Illegal fishermen in Antarctica in search of the toothfish, known as "white gold" for the high price it fetches in exclusive markets throughout the world, will have to face reinforced protection measures for this species.
The New Zealand navy and the conservation group Sea Shepherd, who are patrolling the Antarctic waters since the campaign began in December, have detected four ships with flags of convenience and estimate that there are at least two more ships fishing illegally.
"These ships don't have permission, change their flags, change their names and it is difficult to know to whom they belong and who the owners are," Rafaella Tolicetti, an activist aboard one of the Sea Shepherd ships, told Efe.
The four ships have been identified as Thunder, sporting a Nigerian flag, as well as the vessels Yongding, Kunlun and Songhua, which, according to the activist, are linked to the Spanish company Vidal Armadores, although this connection has not yet been proved.
New Zealand's foreign minister, Murray McCully, said that although the country's authorities have not been aboard any of the intercepted ships, they have abundant proof against them and are working with Spain in investigating the matter.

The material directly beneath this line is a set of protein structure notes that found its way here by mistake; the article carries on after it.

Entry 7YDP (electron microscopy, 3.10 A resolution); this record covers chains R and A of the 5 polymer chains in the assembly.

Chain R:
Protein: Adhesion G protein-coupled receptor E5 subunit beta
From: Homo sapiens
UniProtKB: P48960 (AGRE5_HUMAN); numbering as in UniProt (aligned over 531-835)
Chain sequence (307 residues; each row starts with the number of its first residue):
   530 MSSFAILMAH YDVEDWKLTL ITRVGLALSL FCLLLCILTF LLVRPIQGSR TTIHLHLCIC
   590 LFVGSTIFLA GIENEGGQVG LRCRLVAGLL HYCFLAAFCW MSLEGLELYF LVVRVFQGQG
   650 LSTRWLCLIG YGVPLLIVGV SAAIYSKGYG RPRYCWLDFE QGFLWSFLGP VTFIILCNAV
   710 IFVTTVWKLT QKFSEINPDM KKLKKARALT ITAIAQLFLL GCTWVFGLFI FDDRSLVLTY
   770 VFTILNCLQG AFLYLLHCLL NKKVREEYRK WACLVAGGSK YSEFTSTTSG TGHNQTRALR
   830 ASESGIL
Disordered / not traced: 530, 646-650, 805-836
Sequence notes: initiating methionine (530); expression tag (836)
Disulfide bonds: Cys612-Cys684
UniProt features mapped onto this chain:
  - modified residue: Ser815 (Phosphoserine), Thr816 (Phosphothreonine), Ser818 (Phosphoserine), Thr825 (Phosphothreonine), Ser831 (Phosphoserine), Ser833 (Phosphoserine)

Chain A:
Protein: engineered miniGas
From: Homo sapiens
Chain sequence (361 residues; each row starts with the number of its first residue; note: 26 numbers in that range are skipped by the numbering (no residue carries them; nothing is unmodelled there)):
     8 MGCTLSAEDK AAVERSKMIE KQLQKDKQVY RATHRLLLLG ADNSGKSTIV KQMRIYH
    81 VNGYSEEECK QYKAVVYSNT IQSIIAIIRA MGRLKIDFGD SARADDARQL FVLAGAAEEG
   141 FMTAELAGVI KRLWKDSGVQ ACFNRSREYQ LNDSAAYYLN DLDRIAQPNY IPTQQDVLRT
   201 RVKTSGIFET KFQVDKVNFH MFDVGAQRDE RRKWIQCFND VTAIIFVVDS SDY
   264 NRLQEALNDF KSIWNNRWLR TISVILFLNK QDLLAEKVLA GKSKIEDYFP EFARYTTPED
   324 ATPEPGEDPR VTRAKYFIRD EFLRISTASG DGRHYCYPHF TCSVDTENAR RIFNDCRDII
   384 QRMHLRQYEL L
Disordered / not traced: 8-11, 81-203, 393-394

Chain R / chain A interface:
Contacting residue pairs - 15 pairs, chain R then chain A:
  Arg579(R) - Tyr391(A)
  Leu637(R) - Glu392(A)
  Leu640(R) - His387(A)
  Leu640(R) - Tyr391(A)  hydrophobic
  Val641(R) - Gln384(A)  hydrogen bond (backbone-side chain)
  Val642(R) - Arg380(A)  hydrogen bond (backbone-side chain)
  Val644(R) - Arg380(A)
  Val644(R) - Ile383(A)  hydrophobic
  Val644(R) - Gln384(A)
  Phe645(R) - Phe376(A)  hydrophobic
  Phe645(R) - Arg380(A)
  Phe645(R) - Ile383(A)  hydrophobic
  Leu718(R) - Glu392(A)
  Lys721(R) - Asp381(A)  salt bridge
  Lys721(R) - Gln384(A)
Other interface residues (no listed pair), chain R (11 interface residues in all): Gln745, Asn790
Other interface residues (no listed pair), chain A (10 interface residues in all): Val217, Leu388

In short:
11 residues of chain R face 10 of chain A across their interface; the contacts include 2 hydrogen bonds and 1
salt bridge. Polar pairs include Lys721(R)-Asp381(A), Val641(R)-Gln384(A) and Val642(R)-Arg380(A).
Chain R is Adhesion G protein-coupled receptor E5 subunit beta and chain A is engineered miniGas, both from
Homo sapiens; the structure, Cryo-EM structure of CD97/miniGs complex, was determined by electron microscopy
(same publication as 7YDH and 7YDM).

Moreover, Interpol has also issued a purple notice for the four ships whose cargo could be worth $8 million in the South-east Asian black market.
The fishing quotas in the Antartic waters is set by the Commission for the Conservation of Antarctic Marine Living Resources, CCAMLR, an international body comprising 25 members including Australia, New Zealand, the European Union, Spain, China, Japan, Russia and Latin American countries such as Argentina, Brazil, Chile and Uruguay.
One needs to be a signatory to the CCAMLR to press charges against a ship engaged in illegal fishing in Antartic waters.
The fight against illegal fishing in Antarctica is inhibited not only by the vast expanse of this remote area but also by a lack of resources or committment by governments to send ships to patrol the region's waters.
Tolicetti also pointed out how "the lack of fear of authority" was hindering the process of keeping illegal fishing in check, despite the "seizing of nets and confiscation of fishing material" by the Sea Shepherd.
The activist said that although the illegal fishermen are threatened by the monitoring conducted by the New Zealand authorities and the environmental organization, they still find it lucrative to get away with simply paying a fine for carrying illegal cargo.
This is what happened with the vessel Thunder, whose cargo was confiscated at a Malaysian port in April last year and the ship fined a sum of $74,000, only to have its cargo returned to it later.